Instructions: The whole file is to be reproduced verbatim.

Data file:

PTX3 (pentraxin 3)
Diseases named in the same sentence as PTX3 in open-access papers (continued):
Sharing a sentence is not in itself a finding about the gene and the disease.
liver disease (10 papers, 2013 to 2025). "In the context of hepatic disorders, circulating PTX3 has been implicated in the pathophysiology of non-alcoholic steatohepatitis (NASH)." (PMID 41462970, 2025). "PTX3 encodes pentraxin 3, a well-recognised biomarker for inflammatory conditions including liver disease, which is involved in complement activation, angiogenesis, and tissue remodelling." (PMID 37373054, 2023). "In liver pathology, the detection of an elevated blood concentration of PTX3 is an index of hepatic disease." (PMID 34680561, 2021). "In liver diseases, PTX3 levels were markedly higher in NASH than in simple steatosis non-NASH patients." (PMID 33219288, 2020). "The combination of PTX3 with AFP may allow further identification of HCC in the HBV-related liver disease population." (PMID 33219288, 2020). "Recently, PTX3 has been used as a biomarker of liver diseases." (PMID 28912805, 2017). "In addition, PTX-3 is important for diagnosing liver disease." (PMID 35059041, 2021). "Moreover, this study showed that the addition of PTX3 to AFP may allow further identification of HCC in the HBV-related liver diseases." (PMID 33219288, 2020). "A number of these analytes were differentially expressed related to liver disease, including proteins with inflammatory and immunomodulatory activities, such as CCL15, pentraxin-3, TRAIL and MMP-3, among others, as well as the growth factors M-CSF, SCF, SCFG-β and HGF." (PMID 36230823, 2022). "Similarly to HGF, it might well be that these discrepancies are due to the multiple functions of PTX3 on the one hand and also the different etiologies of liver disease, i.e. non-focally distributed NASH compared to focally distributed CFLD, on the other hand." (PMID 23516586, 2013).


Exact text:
PTX3 (pentraxin 3)
Diseases named in the same sentence as PTX3 in open-access papers (continued):
Sharing a sentence is not in itself a finding about the gene and the disease.
liver disease (10 papers, 2013 to 2025). "In the context of hepatic disorders, circulating PTX3 has been implicated in the pathophysiology of non-alcoholic steatohepatitis (NASH)." (PMID 41462970, 2025). "PTX3 encodes pentraxin 3, a well-recognised biomarker for inflammatory conditions including liver disease, which is involved in complement activation, angiogenesis, and tissue remodelling." (PMID 37373054, 2023). "In liver pathology, the detection of an elevated blood concentration of PTX3 is an index of hepatic disease." (PMID 34680561, 2021). "In liver diseases, PTX3 levels were markedly higher in NASH than in simple steatosis non-NASH patients." (PMID 33219288, 2020). "The combination of PTX3 with AFP may allow further identification of HCC in the HBV-related liver disease population." (PMID 33219288, 2020). "Recently, PTX3 has been used as a biomarker of liver diseases." (PMID 28912805, 2017). "In addition, PTX-3 is important for diagnosing liver disease." (PMID 35059041, 2021). "Moreover, this study showed that the addition of PTX3 to AFP may allow further identification of HCC in the HBV-related liver diseases." (PMID 33219288, 2020). "A number of these analytes were differentially expressed related to liver disease, including proteins with inflammatory and immunomodulatory activities, such as CCL15, pentraxin-3, TRAIL and MMP-3, among others, as well as the growth factors M-CSF, SCF, SCFG-β and HGF." (PMID 36230823, 2022). "Similarly to HGF, it might well be that these discrepancies are due to the multiple functions of PTX3 on the one hand and also the different etiologies of liver disease, i.e. non-focally distributed NASH compared to focally distributed CFLD, on the other hand." (PMID 23516586, 2013).